|Miss Australia and a Qantas flight attendant. Image: Qantas|
It’s Amsterdam in the early 70s. In a cheap hotel she realises she’s lost the key to her suitcase. The ‘porters’ (for want of a better word) suggest she wander the nearby streets in search of a locksmith.
She’s 24 years old, is used to the familiar bustle of Manila and the gentle beauty of Okinawa and she’s alone in a strange city.
After a few enquiries in an (un)common English, she meets a man who offers to come back to her hotel room and unlock her bag.
She says yes.
A few years later, at just over five feet, a slight mini-skirted Filipina lugs her suitcase through Frankfurt Airport. Unused to escalators, she trips.
Far from loved ones, tired of travelling alone, suffering from jet lag and shock, she considers going home.
A man offers to drive her to his apartment to recover from her wounds before promising he will take her to her hotel.
She says yes.
. . .
My mother tells me her travel stories cavalierly, from the safe distance that forty years between the event and the retelling can afford.
I’m shocked. After all, this is the woman who forces me to call every time I make the half hour journey home from her house.
Obviously, it all turned out well:
The locksmith did go back to her hotel room, but the only crime he committed was charging the exorbitant fee most locksmiths charge. And the German Good Samaritan was just that. After getting her cleaned up, he made her coffee, drove her to her hotel and refused the offered money for his efforts.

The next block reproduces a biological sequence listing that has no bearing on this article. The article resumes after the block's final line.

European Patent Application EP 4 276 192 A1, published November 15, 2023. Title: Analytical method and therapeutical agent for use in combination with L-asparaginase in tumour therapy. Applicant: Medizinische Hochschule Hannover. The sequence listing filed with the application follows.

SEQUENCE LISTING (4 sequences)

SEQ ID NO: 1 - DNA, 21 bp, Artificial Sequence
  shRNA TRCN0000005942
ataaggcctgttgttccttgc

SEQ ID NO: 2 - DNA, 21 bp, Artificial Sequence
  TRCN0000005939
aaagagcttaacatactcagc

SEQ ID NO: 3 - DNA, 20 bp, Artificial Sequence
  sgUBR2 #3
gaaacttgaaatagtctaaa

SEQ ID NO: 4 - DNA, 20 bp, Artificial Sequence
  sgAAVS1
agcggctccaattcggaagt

“It was a different time back then,” she said. Translation: no way am I to follow in her footsteps. Because I’m a girl.
Travelling through the glass ceiling
“The reality is women will never be able to travel as easily as men do,” Planeterra* executive director Paula Vlamings says.
“But that should not deter women from hitting the road.”
Travelling alone can be difficult for anyone, regardless of gender. Ms Vlamings suggests travellers “always listen to the local knowledge, understand the conditions and cultural norms before you go, and try to be as smart about your choices as possible”.
Here are some more tips for safe solo travel:
1. Trust your gut. If something doesn’t feel right, it probably isn’t.
2. Don’t take unnecessary risks.
3. Don’t flash. Leave the diamond jewellery at home. The whole point of travel is to see rather than be seen. Okay, so there are exceptions to that (Kardashians). Use your discretion.
4. Pay in small bills. Ask for small bills when you change money so you’re not constantly looking to break a big note.
5. Make use of technology. I’ll admit I’d rather use public transport or walk than take a cab when travelling – I feel more in control of where I’m going. But as my phone is a camera, a GPS and, well, a phone, if ever I feel like the situation is getting dicey, I can take a picture of the driver’s details and follow our route on the GPS.
So my mum was pretty lucky. Things could have gone very wrong for her. But trusting in the kindness of strangers is part of the whole reason we travel. Just be smart.
And always let your mum know where you are. Happy International Women’s Day, everyone!
*Planeterra is a non-profit organisation that strives for sustainable community development through travel.